Welcome to the month of candy hearts and rom-coms. Whether you celebrate Valentine’s Day or not, this seems like a good time to explore what makes a compelling love story.
When I say “love story,” I mean a slightly larger category than “romance.” What I have in mind is stories about love of all kinds—a child, friend, lover, or even a pet.
(1) Flawed protagonist meets a counterpart.
Stories are mostly about transformation. In a love story, the protagonist usually has an obvious gap or flaw, something they’re missing or struggling with. Meeting a counterpart will suggest to the reader how the two might complete each other. In Kate DiCamillo’s Because of Winn-Dixie, the main character struggles with loneliness until she meets her first friend: a dog.
(2) The relationship encounters a complication.
It’s not going to be a very compelling story if everything goes smoothly, is it? A complication can be an illness or war or natural disaster. In romances, a complication often arrives in the form of a love triangle.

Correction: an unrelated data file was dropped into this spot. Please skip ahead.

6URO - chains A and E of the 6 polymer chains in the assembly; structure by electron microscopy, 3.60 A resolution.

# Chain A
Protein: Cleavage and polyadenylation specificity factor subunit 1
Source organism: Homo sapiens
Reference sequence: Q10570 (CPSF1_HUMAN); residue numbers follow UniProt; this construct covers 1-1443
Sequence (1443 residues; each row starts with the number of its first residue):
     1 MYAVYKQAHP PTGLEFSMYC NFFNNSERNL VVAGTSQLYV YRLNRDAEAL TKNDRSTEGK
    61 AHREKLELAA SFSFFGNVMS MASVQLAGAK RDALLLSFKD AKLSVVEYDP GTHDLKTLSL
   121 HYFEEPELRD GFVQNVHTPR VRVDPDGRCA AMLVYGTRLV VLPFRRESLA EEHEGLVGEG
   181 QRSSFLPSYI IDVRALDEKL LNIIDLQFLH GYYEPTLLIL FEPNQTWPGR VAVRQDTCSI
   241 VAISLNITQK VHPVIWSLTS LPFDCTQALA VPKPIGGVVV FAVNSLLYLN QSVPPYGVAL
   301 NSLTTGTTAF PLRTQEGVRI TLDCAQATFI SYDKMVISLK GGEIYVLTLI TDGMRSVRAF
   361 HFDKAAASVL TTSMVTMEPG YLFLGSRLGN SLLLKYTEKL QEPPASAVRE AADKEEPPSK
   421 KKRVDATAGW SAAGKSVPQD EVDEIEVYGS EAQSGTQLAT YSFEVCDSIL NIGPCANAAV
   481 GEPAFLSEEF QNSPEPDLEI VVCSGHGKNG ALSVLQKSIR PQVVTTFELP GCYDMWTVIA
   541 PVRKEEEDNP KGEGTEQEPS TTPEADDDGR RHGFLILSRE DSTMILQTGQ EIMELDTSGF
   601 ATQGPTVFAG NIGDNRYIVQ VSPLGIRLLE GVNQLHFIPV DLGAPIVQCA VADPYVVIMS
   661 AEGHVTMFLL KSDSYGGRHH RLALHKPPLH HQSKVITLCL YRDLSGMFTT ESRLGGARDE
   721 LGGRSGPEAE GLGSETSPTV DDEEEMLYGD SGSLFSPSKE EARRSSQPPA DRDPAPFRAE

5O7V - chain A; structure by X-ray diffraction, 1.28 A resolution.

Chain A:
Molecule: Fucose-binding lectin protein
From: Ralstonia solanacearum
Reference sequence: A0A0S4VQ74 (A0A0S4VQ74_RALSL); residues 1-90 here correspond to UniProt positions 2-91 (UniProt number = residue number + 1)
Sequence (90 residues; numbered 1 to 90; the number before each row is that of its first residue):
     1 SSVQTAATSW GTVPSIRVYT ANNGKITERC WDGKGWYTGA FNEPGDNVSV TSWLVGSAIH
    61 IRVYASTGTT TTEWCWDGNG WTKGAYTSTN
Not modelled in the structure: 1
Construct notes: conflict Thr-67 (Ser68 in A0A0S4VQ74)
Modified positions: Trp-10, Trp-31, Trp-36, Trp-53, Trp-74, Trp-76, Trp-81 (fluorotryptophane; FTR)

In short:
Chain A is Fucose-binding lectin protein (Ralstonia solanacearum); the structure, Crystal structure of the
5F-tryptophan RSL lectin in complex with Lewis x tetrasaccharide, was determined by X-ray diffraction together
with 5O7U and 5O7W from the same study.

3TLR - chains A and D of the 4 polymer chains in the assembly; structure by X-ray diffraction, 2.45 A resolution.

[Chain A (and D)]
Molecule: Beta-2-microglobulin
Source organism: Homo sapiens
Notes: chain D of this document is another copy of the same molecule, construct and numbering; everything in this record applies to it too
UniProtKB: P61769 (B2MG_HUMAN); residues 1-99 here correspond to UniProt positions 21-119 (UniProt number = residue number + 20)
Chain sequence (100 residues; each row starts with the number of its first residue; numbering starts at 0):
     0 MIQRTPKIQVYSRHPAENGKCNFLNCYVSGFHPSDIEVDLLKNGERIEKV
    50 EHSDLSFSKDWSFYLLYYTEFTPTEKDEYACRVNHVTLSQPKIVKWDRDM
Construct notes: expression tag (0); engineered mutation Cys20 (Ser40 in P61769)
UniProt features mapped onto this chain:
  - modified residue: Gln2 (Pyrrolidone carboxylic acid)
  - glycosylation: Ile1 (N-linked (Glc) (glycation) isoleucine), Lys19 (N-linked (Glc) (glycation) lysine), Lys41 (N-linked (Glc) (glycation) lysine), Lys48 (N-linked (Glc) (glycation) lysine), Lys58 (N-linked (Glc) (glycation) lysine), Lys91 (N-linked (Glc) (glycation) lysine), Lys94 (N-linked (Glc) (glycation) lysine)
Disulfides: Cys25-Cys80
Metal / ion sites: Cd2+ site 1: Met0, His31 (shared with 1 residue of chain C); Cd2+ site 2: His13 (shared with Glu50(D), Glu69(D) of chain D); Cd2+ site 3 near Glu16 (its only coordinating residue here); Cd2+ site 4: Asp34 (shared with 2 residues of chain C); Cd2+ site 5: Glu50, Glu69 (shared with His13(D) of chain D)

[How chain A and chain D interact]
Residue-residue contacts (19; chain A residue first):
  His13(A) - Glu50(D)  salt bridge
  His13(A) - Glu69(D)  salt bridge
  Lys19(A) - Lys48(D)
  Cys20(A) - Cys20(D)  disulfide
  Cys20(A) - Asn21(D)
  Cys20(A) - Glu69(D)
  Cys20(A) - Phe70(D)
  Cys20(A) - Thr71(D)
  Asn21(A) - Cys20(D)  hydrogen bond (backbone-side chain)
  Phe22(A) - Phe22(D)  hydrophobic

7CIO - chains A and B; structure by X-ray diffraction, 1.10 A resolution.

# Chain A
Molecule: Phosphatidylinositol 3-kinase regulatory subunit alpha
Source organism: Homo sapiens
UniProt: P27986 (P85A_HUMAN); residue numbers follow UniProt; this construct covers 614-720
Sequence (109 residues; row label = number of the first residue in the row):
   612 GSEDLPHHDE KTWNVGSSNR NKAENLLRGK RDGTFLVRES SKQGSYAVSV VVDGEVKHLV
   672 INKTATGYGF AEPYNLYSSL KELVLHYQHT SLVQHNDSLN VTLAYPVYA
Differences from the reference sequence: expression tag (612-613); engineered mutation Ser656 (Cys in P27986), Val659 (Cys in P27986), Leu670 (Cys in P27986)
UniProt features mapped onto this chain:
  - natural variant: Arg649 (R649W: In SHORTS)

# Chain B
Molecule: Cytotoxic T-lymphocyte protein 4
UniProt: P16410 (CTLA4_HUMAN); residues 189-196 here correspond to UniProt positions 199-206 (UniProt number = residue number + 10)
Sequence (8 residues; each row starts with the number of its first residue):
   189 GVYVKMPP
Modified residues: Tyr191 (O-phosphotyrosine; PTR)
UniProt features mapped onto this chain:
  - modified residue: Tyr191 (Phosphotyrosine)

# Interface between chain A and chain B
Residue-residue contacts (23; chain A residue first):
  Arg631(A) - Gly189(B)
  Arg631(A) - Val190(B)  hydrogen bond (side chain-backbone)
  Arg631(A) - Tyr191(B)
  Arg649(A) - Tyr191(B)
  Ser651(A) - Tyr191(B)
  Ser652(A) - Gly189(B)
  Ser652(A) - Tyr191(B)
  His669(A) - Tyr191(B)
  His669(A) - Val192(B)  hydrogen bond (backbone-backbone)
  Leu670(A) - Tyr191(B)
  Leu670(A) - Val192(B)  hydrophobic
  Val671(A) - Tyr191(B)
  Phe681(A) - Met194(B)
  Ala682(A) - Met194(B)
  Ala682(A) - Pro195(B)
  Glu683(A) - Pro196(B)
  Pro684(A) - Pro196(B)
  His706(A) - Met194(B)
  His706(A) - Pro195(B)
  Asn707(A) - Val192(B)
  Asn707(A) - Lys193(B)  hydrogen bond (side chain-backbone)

(3) They break up, separate, or argue.
In Jane Austen’s Pride and Prejudice, Mr. Darcy stumbles a bit when he tries to confess his love. Essentially, he tells Elizabeth Bennett that, against his better judgment, he will make her dreams come true by accepting her as his wife. Elizabeth hasn’t learned her lesson yet either and attacks not only his personality but also his social class, assuring him he would be the last man she would ever love.
(4) One or both does something to profess their love.
The characters are beginning to see the error of their ways. But to turn things around, sometimes a big gesture is needed.
For example, in Nicola Yoon’s Everything, Everything, Maddy buys a plane ticket for New York to find Olly. Sometimes proof of love involves a personal sacrifice. Picture the harried business woman leaving an important meeting to attend her daughter’s ballet performance.
(5) Look at us now.
The takeaway of many love stories is this: we are different people after spending time together. Often, in happier love stories, the protagonist and his/her counterpart reunite—and they do so in a way that reveals how they’ve transformed over the course of the story. Even when they don’t stay together in a happily ever after, such as in (spoiler alert) John Green’s The Fault in Our Stars, they’ve been changed for the better.
For more info, check out:
Save the Cat: “Buddy Love” https://savethecat.com/buddy-love